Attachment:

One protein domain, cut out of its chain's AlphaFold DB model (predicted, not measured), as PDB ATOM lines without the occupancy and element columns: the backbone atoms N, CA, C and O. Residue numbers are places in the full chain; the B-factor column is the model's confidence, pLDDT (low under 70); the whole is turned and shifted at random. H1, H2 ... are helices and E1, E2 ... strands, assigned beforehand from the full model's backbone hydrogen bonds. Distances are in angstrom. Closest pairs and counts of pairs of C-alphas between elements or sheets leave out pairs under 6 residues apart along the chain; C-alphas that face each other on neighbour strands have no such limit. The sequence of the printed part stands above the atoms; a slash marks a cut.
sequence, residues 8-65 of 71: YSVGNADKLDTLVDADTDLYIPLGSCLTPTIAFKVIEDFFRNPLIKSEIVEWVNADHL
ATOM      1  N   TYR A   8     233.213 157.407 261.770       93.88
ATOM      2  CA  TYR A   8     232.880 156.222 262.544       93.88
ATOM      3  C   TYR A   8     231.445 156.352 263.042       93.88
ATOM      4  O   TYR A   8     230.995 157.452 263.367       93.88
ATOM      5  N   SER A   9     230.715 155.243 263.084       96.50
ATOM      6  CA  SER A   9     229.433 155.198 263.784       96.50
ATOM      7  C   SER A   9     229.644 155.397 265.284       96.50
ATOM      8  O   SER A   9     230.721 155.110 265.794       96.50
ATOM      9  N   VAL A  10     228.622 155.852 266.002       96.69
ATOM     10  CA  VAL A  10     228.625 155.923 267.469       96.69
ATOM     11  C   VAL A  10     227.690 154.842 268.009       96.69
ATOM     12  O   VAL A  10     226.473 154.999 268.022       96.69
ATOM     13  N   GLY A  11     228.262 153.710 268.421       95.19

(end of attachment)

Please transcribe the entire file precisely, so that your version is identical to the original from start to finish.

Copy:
One protein domain, cut out of its chain's AlphaFold DB model (predicted, not measured), as PDB ATOM lines without the occupancy and element columns: the backbone atoms N, CA, C and O. Residue numbers are places in the full chain; the B-factor column is the model's confidence, pLDDT (low under 70); the whole is turned and shifted at random. H1, H2 ... are helices and E1, E2 ... strands, assigned beforehand from the full model's backbone hydrogen bonds. Distances are in angstrom. Closest pairs and counts of pairs of C-alphas between elements or sheets leave out pairs under 6 residues apart along the chain; C-alphas that face each other on neighbour strands have no such limit. The sequence of the printed part stands above the atoms; a slash marks a cut.
sequence, residues 8-65 of 71: YSVGNADKLDTLVDADTDLYIPLGSCLTPTIAFKVIEDFFRNPLIKSEIVEWVNADHL
ATOM      1  N   TYR A   8     233.213 157.407 261.770       93.88
ATOM      2  CA  TYR A   8     232.880 156.222 262.544       93.88
ATOM      3  C   TYR A   8     231.445 156.352 263.042       93.88
ATOM      4  O   TYR A   8     230.995 157.452 263.367       93.88
ATOM      5  N   SER A   9     230.715 155.243 263.084       96.50
ATOM      6  CA  SER A   9     229.433 155.198 263.784       96.50
ATOM      7  C   SER A   9     229.644 155.397 265.284       96.50
ATOM      8  O   SER A   9     230.721 155.110 265.794       96.50
ATOM      9  N   VAL A  10     228.622 155.852 266.002       96.69
ATOM     10  CA  VAL A  10     228.625 155.923 267.469       96.69
ATOM     11  C   VAL A  10     227.690 154.842 268.009       96.69
ATOM     12  O   VAL A  10     226.473 154.999 268.022       96.69
ATOM     13  N   GLY A  11     228.262 153.710 268.421       95.19